Introduction: Introduction

The following information is a single lesson in a larger project. Find more great projects here.

Project Overview:

In this project, you will use a servo motor to make a gauge that points out what mood you are in today! The servo is a special kind of motor that can go to a specific position and stay there. This project also uses a potentiometer, connected to an analog input, to control the position of the servo.

Step 1: Project Description

In this project you will use a servo motor to make a mechanical gauge that points to what sort of mood you're in today. You will move the servo motor to a specific position using a potentiometer knob.

In the circuit schematic below, you can see that the servo motor is powered by the 5V and GND pins and connects to digital pin 9. Pin 9 will deliver a sequence of on/off pulses to the servo to tell it how far to move. You can also see that the potentiometer is connected to 5V, GND and analog pin A0. Like many of the analog inputs that we use, the potentiometer acts as a voltage divider. Twisting the knob changes two resistance values (above and below the arrow symbol), and A0 sees a changing voltage. You will be learning how to program the Arduino so that twisting the potentiometer knob causes the servo's arm to turn.

  1. Continue to the next step.

Step 2: Bill of Materials

You will need the following electrical components for this project:

1 potentiometer

1 servo motor and motor arm

2 100 uF electrolytic capacitors

...and of course your Arduino Uno and a breadboard!

If you are using the physical Arduino kit, you will need to use pin headers to attach the servo motor to the breadboard. You will also need construction paper and pens to create the Mood Cue gauge.

  1. Can you match each component on the list to its location on the breadboard?

  2. Continue to the next step.

Step 3: Potentiometer

The potentiometer (also called a pot) is a voltage divider packaged in one component. Normally terminal 1 and terminal 3 (shown below) will be connected to ground and power in your circuit.

As you move the knob, called the "wiper," the values of two internal resistors shift, resulting in a new output voltage at the wiper pin. The unique thing about the potentiometer is that the two resistors R1 and R2 always add up to the same amount. Some examples are below.

  1. The pot in your Arduino kit is a 10 k-ohm potentiometer. That means R1 + R2 is always equal to 10,000 ohms. In our projects, this actually makes the output voltage really easy to calculate. It is always (R1/10,000) x 5 V.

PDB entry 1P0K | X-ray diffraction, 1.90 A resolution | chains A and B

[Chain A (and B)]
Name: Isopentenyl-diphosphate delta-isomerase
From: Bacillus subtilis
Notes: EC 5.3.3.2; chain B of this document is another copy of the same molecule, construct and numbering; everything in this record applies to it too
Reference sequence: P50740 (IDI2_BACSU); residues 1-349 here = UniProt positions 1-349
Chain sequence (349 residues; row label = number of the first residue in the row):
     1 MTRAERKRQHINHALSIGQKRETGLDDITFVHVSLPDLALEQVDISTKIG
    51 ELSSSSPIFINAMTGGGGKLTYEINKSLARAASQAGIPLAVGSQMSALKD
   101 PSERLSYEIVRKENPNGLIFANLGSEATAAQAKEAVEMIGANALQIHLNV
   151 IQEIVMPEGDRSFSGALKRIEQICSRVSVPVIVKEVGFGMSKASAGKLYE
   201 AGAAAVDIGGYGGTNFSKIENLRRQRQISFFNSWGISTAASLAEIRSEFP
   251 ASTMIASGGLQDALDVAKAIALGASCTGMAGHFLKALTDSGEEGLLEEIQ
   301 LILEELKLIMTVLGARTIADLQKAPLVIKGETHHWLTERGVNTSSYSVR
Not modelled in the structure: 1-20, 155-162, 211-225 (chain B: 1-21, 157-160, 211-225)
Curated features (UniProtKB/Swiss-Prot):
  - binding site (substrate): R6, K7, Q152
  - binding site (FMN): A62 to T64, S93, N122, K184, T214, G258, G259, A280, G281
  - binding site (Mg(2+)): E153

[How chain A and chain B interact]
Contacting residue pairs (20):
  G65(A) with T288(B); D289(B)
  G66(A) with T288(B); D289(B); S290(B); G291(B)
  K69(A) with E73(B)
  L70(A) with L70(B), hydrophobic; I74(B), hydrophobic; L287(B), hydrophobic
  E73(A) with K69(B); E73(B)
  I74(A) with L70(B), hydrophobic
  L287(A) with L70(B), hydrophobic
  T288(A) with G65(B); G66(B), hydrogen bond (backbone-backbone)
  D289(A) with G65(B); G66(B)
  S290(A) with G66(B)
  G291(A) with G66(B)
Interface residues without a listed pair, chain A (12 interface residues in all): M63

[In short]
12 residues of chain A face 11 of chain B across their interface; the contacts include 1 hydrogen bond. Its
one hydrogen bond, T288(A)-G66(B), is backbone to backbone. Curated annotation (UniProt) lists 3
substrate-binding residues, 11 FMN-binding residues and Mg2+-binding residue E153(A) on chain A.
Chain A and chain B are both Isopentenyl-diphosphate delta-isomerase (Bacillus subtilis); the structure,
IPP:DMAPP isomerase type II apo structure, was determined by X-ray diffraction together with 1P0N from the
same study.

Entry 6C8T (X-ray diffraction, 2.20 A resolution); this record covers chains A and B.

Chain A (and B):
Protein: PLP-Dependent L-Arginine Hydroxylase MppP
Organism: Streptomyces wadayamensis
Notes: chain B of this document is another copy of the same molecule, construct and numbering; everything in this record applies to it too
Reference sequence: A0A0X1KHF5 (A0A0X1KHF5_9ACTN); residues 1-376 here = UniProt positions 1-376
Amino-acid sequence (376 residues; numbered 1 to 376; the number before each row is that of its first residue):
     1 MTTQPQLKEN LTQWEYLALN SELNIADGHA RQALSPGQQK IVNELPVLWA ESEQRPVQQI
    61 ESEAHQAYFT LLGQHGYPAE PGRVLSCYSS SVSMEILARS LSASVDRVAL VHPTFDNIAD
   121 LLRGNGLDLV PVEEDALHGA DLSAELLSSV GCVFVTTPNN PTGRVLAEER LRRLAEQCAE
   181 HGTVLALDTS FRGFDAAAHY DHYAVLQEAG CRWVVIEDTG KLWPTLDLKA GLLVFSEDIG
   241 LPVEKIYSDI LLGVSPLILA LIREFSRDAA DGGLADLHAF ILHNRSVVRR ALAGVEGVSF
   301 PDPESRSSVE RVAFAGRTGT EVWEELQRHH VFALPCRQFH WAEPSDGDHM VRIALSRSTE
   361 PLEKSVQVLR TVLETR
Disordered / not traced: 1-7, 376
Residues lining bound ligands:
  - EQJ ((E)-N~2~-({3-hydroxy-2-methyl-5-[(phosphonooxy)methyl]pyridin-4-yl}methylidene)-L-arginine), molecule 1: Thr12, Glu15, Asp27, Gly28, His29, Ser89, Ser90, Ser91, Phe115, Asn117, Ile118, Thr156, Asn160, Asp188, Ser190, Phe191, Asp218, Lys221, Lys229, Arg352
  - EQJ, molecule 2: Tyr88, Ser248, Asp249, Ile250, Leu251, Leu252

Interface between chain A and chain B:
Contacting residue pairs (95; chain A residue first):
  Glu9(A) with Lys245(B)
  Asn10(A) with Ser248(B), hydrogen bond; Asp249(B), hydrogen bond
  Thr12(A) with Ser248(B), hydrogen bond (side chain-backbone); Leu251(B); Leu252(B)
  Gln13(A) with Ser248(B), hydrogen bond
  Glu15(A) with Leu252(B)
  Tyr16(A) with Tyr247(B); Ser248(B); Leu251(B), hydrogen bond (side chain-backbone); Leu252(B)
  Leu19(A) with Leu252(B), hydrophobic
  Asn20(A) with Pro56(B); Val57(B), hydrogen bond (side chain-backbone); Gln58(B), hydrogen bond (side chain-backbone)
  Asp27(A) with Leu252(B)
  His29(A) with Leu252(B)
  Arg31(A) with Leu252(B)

2. If the knob is sitting right in the center, R1 = R2. With a 5V power source, the output voltage will be the source cut in half: 2.5 volts.
  3. Suppose the knob turned partially clockwise so R1 = 8000 ohms and R2 = 2000 ohms. The output voltage will be 8/10 of the total, or 4 volts.
  4. Continue to the next step.
  5. Stuck? HINT: As an extra challenge, you can calculate the formula used in step 1 using what you know about a 2-resistor voltage divider.

Step 4: Servo Motors

A servo motor is a special type of motor that doesn't spin around in a circle, but moves to a specific position and stays there. Servos usually only rotate 180 degrees (one half of a circle).

  1. Similar to the way you used pulses to PWM an LED in the Color Mixing Lamp Project, servo motors expect a number of pulses that tell them what angle to move to.

  2. The pulses always come at the same time intervals, but the width varies between 1000 and 2000 microseconds. While it’s possible to write code to generate these pulses, the Arduino software comes with a command library that allows you to easily control the motor.

  3. Find the servo motor in the Components + menu (All Components tab) for more information.

  4. Continue to the next step

Step 5: Arduino Libraries

One of the great things about the Arduino community are the talented people who extend the platform's functionality through additional software called libraries. There are libraries for a wide variety of sensors and actuators and other devices that users have contributed to the community. The Arduino software comes with a number of libraries that contain extra commands and functions for a variety of input and output components. One of the included libraries is designed to use with servo motors.

  1. On your computer, the library was included in the Arduino file system when you downloaded the Arduino IDE.
  2. In the simulator, open the Code Editor window and click on the Libraries tab to view a short list of libraries that are available in this platform, including "servo."
  3. Continue to the next lesson to learn how to assemble the circuit!

Next Lesson:Setting Up the Circuit

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